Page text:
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Vol 21 No 9 Sept/Oct 2016

Book of the Month

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Goode on Commercial Law

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Eighteenth-Century Fiction and the Law of Property

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ISBN13: 9780521024594
ISBN: 0521024595
Published: June 2006
Publisher: Cambridge University Press
Country of Publication: UK
Format: Paperback
Price: £29.99

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In Eighteenth-Century Fiction and the Law of Property, Wolfram Schmidgen draws on legal and economic writings to analyse the description of houses, landscapes, and commodities in eighteenth-century fiction. His study argues that such descriptions are important to the British imagination of community. By making visible what it means to own something, they illuminate how competing concepts of property define the boundaries of the individual, of social community, and of political systems.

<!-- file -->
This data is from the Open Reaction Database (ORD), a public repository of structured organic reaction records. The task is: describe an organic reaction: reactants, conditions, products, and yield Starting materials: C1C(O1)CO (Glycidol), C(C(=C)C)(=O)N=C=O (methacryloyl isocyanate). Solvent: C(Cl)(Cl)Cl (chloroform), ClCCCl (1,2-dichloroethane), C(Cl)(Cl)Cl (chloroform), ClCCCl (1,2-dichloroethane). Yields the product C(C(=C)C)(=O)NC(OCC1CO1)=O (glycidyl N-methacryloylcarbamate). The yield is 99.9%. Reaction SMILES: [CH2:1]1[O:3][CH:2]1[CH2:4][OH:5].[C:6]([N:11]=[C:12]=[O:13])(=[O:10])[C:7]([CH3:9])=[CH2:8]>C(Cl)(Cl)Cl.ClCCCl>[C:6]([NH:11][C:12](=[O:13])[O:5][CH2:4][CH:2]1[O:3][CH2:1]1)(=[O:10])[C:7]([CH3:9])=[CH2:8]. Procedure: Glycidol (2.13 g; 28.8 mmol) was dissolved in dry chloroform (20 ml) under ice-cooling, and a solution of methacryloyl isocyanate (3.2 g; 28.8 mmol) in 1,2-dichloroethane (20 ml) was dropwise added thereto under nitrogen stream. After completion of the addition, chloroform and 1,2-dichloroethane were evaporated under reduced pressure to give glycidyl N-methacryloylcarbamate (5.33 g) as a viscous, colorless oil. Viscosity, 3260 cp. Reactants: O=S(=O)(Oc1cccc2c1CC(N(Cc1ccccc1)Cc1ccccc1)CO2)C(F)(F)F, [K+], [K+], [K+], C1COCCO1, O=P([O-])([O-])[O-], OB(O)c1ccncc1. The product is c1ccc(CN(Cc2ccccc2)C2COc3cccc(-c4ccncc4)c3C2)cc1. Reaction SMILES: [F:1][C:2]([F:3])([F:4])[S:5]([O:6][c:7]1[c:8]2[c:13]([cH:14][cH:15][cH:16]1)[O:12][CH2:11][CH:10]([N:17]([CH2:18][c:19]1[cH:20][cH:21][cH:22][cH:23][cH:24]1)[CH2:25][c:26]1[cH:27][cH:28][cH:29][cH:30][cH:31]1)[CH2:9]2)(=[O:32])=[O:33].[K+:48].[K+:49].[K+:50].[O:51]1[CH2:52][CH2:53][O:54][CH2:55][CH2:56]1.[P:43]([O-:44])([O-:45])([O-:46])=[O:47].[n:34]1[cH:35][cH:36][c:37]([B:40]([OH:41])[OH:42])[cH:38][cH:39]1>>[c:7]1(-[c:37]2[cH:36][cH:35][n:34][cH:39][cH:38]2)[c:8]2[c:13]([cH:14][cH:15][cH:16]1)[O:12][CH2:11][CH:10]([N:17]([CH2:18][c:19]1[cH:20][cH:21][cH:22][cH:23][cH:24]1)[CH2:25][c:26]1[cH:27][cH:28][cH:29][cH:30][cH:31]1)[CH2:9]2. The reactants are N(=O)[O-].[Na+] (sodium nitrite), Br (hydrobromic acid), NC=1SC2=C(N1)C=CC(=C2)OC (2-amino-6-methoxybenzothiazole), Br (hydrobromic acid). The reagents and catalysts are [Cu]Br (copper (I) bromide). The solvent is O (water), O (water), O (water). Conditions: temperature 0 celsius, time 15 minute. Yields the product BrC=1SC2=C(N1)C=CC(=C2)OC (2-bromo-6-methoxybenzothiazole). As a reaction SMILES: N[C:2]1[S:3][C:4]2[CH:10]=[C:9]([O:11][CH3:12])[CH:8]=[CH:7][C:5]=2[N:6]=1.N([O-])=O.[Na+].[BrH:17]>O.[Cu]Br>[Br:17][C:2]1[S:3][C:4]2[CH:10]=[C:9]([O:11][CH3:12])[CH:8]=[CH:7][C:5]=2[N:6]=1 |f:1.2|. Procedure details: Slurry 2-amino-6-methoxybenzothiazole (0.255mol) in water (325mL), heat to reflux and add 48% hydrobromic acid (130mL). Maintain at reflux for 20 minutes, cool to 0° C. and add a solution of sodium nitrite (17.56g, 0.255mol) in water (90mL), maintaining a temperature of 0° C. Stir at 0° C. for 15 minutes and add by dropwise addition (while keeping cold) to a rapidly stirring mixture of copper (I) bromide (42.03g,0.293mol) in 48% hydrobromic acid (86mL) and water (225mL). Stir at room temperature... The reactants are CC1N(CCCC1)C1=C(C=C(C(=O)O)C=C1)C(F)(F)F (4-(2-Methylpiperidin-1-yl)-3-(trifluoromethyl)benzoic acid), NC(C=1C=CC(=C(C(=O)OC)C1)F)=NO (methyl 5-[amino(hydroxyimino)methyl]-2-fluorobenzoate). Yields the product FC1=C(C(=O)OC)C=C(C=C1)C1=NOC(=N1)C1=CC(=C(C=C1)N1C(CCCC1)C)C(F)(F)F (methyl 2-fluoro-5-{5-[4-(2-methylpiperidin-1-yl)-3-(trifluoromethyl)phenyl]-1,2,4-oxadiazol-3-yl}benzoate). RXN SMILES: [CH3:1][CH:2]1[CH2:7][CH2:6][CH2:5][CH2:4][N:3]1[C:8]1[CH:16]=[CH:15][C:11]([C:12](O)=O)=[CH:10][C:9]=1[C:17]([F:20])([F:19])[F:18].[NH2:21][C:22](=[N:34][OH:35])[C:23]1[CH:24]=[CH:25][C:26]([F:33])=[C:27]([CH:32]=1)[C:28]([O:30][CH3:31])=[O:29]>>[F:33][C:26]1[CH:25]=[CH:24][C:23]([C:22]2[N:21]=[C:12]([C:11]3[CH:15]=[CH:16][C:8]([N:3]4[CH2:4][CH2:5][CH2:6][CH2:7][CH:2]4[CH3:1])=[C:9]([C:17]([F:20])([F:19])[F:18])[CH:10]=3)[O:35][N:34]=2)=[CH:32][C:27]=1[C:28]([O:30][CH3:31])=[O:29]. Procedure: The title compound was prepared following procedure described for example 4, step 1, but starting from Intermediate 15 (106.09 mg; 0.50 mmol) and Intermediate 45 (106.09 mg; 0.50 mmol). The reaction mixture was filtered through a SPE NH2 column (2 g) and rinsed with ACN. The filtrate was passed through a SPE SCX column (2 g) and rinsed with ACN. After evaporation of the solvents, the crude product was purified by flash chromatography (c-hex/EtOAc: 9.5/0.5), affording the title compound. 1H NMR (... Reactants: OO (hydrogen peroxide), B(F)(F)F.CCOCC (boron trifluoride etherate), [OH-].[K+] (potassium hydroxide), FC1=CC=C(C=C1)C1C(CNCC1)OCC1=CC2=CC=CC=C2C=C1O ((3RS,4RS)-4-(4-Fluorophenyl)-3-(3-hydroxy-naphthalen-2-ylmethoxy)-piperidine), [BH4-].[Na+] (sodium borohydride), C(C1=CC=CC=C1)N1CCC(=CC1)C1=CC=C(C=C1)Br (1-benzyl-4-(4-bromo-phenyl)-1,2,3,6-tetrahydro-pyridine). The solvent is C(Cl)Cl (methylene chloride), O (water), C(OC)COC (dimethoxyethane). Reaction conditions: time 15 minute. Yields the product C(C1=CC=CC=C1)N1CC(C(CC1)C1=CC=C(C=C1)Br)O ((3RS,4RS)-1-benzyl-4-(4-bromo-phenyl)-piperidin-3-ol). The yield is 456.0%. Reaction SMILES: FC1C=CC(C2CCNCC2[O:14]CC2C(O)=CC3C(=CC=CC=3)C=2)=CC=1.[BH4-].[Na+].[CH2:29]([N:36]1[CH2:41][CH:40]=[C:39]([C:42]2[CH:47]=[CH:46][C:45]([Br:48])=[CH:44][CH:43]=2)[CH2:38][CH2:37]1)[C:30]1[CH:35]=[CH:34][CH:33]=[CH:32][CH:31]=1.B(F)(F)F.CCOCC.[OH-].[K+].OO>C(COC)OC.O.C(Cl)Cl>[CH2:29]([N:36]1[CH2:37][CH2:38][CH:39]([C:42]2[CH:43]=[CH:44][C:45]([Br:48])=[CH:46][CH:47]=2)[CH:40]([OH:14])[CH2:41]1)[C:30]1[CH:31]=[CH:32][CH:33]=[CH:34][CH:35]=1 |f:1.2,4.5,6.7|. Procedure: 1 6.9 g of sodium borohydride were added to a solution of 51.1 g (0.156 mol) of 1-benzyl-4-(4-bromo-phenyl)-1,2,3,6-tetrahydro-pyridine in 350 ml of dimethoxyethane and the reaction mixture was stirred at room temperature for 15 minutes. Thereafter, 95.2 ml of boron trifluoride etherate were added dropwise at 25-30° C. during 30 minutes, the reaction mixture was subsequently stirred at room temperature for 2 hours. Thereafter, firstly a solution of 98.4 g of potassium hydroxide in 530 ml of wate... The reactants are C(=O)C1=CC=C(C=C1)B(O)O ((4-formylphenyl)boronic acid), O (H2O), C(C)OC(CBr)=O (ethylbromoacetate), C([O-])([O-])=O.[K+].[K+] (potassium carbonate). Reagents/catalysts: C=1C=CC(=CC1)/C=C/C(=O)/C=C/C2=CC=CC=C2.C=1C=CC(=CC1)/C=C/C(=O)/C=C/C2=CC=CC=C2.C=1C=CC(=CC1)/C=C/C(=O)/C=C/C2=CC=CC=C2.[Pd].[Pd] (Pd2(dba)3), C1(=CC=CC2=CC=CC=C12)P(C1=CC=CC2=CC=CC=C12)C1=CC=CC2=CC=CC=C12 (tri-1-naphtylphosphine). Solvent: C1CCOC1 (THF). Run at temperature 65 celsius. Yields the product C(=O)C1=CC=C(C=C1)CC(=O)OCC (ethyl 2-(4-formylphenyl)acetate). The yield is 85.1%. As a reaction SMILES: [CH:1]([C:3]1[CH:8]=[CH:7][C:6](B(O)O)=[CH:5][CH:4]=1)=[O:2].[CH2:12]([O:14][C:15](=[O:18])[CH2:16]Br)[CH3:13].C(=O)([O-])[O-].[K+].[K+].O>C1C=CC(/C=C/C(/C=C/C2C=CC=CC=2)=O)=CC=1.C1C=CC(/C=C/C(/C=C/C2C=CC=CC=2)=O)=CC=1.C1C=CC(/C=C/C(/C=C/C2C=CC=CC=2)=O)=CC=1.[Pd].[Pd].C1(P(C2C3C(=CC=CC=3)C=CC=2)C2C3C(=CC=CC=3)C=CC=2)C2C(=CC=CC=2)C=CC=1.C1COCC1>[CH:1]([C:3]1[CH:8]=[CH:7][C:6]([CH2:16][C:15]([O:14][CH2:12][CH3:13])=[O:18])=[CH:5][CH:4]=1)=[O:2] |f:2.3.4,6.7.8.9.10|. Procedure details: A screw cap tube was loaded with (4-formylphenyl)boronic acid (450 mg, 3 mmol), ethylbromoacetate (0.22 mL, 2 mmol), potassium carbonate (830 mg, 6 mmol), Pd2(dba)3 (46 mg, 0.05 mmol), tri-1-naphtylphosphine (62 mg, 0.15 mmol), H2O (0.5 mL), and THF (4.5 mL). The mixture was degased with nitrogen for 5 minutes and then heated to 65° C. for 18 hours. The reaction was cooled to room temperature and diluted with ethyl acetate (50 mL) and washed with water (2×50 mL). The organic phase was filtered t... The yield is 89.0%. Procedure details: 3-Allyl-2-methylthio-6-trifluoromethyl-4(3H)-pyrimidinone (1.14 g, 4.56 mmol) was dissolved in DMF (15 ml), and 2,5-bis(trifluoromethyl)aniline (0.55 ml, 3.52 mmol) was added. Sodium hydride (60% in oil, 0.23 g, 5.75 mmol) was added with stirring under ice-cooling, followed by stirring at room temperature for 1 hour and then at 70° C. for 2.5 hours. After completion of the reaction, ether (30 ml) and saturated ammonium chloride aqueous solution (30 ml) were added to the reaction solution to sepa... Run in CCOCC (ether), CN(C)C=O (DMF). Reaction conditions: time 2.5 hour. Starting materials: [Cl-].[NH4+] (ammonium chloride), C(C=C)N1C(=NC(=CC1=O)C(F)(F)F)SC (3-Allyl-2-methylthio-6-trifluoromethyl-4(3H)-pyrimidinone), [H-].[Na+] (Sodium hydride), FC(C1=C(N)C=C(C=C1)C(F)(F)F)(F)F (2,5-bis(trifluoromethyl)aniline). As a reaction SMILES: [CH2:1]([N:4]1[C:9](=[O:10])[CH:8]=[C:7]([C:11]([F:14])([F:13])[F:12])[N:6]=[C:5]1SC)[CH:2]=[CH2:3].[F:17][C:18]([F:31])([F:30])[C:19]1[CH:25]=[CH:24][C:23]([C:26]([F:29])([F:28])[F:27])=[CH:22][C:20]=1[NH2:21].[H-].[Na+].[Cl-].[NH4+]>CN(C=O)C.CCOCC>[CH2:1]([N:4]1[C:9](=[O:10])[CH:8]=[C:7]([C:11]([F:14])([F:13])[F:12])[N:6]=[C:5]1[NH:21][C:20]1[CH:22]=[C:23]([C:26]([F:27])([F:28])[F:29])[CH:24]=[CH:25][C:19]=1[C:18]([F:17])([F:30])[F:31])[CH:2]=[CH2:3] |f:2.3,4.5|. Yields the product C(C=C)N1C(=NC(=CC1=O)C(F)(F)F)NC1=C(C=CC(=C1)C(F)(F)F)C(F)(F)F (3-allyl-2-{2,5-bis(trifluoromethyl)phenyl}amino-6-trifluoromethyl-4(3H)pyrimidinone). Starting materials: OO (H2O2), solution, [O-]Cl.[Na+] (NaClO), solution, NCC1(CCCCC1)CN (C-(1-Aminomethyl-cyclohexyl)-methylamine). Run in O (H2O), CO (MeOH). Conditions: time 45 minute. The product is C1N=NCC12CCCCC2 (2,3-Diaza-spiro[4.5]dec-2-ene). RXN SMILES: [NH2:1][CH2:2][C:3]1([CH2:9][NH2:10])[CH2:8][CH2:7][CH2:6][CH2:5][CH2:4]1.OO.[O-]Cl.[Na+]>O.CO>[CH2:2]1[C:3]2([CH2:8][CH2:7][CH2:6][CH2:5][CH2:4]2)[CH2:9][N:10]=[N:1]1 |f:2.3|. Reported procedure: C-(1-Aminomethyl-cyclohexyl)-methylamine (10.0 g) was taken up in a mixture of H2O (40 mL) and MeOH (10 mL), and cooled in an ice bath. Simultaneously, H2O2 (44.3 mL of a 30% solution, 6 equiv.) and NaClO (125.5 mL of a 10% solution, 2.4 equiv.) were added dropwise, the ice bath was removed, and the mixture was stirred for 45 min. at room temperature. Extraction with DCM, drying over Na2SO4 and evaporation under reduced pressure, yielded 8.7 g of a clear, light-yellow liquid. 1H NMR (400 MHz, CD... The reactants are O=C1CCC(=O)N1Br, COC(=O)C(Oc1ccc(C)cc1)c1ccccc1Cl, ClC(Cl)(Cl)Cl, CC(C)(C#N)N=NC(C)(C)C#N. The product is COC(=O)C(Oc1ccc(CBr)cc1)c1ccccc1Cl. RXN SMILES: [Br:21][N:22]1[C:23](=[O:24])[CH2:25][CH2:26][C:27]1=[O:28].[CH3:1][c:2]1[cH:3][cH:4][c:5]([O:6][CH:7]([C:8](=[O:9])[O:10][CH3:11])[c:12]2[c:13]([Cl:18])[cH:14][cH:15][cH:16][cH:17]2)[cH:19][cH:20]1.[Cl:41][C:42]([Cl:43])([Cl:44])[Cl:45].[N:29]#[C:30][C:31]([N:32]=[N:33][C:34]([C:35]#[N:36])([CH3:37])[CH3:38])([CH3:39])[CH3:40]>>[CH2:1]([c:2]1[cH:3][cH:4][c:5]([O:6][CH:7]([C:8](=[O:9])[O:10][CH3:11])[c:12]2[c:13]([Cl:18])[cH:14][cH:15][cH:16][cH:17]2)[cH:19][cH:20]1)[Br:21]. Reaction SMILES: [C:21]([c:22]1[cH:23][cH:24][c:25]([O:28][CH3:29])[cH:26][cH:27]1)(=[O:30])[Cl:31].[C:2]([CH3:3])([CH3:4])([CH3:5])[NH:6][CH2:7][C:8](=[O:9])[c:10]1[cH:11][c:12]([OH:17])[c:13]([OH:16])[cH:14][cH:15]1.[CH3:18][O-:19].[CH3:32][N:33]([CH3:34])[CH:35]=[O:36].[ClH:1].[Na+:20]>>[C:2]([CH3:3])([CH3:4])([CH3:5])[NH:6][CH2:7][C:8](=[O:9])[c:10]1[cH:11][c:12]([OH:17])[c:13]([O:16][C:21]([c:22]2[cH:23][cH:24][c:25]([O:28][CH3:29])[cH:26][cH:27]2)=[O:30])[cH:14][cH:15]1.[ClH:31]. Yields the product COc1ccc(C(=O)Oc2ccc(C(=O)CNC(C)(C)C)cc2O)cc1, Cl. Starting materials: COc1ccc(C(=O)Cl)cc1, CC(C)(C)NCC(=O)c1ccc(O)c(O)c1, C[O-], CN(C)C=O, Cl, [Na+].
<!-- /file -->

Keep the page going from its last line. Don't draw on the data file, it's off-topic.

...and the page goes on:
In this way, Schmidgen recovers description as a major feature of eighteenth-century prose, and he makes his case across a wide range of authors, including Daniel Defoe, Henry Fielding, William Blackstone, Adam Smith, and Ann Radcliffe. The book's most incisive theoretical contribution lies in its careful insistence on the unity of the human and the material: in Schmidgen's argument, persons and things are inescapably entangled. This approach produces fresh insights into the relationship between law, literature, and economics.

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Legal History
1. Communal form and the transitional culture of the eighteenth-century novel
2. Terra nullius, cannibalism, and the natural law of appropriation in Robinson Crusoe
3. Henry Fielding's common law of plenitude
4. Commodity fetishism in heterogeneous spaces
5. Ann Radcliffe and the political economy of Gothic space
6. Scottish law and Waverley's museum of property